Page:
Food and Biomaterials

Material properties of food determine texture and flow behaviour, how food is perceived in the mouth and digested in the gastrointestinal tract. We investigate the nature of ingredients, probe physicochemical changes during processing, and establish the structure of food products. This knowledge broadens ingredient choice, drives innovation, and helps engineer healthier, more sustainable food.


 Our wide ranging programme of fundamental research and applied science, in collaboration with government, national and international academic and industry partners, delivers interdisciplinary solutions to global food challenges - as well as biomaterials in other fields, including sustainable packaging, water-repellent biomimetics, and oral care.





Research themes

Sustainable food processing: Dr Jo Gould and her team explore ways of incorporating sustainable sources of protein into food microstructures, by understanding the relationship between processing, functionality and safety of ingredients. Read more about this work here.

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Natural multicomponent ingredients and nutrients:  Professor David Gray's team research novel, bio-innovative approaches of incorporating lipid-rich organelles (oleosomes and chloroplasts) into the diet to improve health, and to reduce the impact on the environment. Read more about this work here.  

David's group work

Soft matter biomaterials and biointerfaces: Dr Gleb Yakubov's research group focuses on rheology, lubrication, material science and biointerfaces. Read more about this work here.

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Microstructure design and engineering: Dr Vincenzo di Bari's research  focuses on understanding the self- and engineered assembly of established, emerging and underutilised biomaterials to enable microstructure design and manufacture of ingredients and food products. 

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Research facilities and expertise

The Food and Biomaterials Group is leading innovation in:

  • Food formulation and processing through increased understanding of the material properties of ingredients, their interplay, and the microstructure of foods
  • Mechanisms underpinning oral processing and providing applied approaches for analysing the structure-oral processing-sensory perception links.
  • Ingredient analysis, identification, structuring, and probing molecular and microstructural interactions.
  • Instrumental characterisation techniques to enable multi-scale analysis of materials, including during dynamic processing.

Our extensive research facilities and material characterisation capabilities enable us to achieve detailed multi-scale analysis of foods and biomaterials, from molecules to the macro-scale, and to validate new manufacturing approaches in our pilot-plant facilities. 
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Contact Us

Get in touch with us via the email links above to talk about our research and potential collaborations. To find out more about how we work with business, please contact Mita Lad, Senior Executive in our Corporate Partnerships team -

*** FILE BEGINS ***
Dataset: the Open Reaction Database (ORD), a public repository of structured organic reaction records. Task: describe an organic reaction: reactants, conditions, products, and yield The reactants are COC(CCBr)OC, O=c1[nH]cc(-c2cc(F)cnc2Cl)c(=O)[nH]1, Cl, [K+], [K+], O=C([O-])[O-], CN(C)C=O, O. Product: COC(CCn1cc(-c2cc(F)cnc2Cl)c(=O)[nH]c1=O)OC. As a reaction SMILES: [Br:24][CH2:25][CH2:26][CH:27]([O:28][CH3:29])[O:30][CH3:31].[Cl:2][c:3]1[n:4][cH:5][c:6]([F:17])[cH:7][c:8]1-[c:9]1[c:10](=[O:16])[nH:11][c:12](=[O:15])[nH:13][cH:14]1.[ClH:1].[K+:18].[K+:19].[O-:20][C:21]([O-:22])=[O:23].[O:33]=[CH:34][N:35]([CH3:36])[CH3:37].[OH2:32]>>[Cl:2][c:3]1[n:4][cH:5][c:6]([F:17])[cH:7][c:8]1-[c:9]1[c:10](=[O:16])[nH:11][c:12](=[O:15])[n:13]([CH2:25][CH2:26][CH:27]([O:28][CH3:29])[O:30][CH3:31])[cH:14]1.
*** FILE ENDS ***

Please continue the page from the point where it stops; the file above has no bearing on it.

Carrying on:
Research leaders

Our team encompasses 40 researchers working across four key themes, each led by an experienced academic:

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Dr Jo Gould completed her undergraduate and postgraduate studies at Nottingham, before becoming an Assistant Professor in the Food, Nutrition and Dietetics team in 2017.

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Professor David Gray completed a PhD in plant lipid biochemistry at the University of Birmingham before joining Nottingham in 1993. He plays a key role in both teaching and research work at the University.

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Dr Gleb Yakubov worked extensively in industry and then the University of Queensland before joining the University of Nottingham in 2019.

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Dr Vincenzo Di Bari joined the University of Nottingham in 2014 after a PhD at the School of Chemical Engineering in Birmingham. He was appointed a Assistant Professor in Food Structure in 2021. 


Recent Papers

Read about our latest research in these recent publications:

Effect of steam sterilisation on lipophilic nutrient stability in a chloroplast-rich fraction (CRF) recovered from postharvest, pea vine field residue (haulm) - 2021 - Wattanakul, J. et al, Food Chemistry, 334,

Wood hemicelluloses exert distinct biomechanical contributions to cellulose fibrillar networks - 2020 - Berglund, J. et al, Nature Communications 11 (4692),

Structural Insights into the Mechanism of Heat‐Set Gel Formation of Polyisocyanopeptide Polymers - 2020- Gavrilov, M. et al, Macromolecular Rapid Communications

Assessment of rapeseed oil body (oleosome) lipolytic activity as an effective predictor of emulsion purity and stability - 2020 - De Chirico, S. et al, Food Chemistry, 316,

The digestion of galactolipids and its ubiquitous function in Nature for the uptake of the essential α-linolenic acid - 2020 - Sahaka, M. et al, Food and Function 11 (8) 6710-6744



Food and Biomaterials

The University of Nottingham
Food Sciences, Sutton Bonington Campus
Loughborough, LE12 5RD

telephone: 0115 951 6147